November 15, 2009
In a move that some observers say could provide a path forward on a future climate agreement that includes emissions cuts in developing countries, Brazilian President Luiz Inacio Lula da Silva said his country will aim to reduce emissions 14 to 19 percent below 2005 levels by 2020.
Roughly half the reduction would come from slowing Amazon deforestation, which accounts for more than sixty percent of Brazil's CO2 emissions. The rest would come from improved energy efficiency in construction, farming, and industry. Brazil will also continue to rely heavily on sugar cane ethanol, which has been shown to have the best energy balance relative to other biofiels that are presently produced at scale.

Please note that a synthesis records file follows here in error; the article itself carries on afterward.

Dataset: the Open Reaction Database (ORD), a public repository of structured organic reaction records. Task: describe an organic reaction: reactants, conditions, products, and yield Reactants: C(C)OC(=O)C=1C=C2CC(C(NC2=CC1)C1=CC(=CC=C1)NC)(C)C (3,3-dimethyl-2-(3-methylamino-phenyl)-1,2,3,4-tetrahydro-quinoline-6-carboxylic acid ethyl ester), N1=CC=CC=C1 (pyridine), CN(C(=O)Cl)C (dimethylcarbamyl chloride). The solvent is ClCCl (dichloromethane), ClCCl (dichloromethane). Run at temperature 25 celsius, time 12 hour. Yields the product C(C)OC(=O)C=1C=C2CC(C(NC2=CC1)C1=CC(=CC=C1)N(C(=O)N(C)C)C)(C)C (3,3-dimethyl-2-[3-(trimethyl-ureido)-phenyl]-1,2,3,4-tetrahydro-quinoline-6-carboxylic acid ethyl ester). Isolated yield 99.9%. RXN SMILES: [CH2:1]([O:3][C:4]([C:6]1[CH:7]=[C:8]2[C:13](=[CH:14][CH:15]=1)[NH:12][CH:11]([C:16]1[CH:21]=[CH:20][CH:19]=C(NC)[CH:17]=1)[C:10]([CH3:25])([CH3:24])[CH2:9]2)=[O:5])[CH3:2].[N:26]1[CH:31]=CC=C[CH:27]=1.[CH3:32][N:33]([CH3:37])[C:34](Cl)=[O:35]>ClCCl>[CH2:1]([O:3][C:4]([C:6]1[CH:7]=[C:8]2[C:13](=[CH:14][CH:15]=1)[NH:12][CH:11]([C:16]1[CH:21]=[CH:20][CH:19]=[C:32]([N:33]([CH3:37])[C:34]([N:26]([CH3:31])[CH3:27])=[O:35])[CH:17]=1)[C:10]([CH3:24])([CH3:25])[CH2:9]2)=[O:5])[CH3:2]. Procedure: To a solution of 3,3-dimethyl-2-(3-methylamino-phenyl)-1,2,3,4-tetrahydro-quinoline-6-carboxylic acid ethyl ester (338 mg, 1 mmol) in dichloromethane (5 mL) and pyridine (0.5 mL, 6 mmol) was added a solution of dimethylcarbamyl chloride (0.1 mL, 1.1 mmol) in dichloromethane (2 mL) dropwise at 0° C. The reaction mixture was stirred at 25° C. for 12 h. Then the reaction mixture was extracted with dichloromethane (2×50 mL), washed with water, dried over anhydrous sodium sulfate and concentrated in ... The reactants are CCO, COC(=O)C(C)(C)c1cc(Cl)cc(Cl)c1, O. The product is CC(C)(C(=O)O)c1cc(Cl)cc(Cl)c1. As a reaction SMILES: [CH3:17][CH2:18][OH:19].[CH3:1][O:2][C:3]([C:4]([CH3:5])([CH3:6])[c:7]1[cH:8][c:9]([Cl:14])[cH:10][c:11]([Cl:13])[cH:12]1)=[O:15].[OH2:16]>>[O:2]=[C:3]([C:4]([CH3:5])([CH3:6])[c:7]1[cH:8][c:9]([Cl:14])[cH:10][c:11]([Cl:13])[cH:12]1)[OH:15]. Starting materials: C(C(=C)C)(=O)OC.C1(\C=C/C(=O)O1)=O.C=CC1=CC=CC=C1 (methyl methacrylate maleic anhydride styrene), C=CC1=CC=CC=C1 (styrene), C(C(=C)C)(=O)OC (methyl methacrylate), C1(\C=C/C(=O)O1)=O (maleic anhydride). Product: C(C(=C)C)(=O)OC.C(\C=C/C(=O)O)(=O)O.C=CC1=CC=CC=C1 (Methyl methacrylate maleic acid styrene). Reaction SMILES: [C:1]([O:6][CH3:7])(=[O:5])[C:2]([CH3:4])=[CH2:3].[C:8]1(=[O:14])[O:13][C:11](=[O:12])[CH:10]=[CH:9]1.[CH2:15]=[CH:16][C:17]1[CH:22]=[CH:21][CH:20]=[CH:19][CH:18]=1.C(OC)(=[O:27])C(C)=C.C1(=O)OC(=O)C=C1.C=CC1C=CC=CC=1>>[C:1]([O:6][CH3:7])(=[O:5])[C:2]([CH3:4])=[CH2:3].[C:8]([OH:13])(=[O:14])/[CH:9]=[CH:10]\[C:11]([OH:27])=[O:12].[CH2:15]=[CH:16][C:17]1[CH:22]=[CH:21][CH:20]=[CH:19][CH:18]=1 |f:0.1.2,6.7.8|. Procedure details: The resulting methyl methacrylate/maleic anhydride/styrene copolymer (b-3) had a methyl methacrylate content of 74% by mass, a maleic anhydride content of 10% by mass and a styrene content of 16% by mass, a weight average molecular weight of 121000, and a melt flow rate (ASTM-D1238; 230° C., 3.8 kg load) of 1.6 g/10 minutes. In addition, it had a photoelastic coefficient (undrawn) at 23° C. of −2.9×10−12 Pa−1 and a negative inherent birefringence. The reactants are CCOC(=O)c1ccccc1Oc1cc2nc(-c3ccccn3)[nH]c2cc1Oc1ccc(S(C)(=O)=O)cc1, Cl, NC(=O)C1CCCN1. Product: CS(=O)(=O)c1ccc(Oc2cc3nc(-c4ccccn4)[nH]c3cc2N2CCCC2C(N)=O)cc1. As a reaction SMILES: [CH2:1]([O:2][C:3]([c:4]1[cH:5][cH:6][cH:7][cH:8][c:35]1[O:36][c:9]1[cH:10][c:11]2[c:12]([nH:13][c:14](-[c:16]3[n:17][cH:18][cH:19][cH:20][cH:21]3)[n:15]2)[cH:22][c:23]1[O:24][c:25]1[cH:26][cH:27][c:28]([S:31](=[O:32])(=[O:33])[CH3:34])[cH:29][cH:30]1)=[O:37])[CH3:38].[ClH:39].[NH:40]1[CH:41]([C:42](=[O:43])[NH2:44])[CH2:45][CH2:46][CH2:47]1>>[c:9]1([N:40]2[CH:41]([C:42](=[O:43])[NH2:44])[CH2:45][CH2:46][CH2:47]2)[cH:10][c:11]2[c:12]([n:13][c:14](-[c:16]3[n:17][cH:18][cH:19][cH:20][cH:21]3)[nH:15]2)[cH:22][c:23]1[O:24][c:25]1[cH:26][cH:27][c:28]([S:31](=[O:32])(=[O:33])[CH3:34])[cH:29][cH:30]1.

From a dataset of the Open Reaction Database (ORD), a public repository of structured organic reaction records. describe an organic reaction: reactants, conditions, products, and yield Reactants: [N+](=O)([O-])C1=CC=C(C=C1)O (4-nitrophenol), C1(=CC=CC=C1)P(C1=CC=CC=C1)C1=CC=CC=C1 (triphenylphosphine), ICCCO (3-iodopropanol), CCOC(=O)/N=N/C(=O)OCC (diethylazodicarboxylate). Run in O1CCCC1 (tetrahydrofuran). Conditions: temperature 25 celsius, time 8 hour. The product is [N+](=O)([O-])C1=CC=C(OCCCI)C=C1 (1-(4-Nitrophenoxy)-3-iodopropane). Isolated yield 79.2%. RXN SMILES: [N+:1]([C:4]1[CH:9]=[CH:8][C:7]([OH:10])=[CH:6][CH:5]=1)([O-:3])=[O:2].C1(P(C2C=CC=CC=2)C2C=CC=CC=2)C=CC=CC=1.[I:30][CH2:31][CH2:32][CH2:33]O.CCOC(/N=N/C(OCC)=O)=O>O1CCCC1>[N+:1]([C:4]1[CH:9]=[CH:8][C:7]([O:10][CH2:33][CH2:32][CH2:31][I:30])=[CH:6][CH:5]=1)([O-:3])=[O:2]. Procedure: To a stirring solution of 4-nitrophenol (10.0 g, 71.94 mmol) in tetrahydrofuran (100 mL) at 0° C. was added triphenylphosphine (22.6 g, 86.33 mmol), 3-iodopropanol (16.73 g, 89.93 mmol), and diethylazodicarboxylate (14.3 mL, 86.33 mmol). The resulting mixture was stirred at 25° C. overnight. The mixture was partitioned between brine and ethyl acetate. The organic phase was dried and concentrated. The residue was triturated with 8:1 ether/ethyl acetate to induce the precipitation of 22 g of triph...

Brazil estimates that its emissions target for 2020 represents a 36-39 percent reduction relative to forecast growth.
Carlos Minc, Brazil's Environment Minister, noted that the emissions cut is voluntary, since developing countries have no legal commitment to curtail greenhouse gas emissions. He said that the move could influence other countries to pledge CO2 reductions.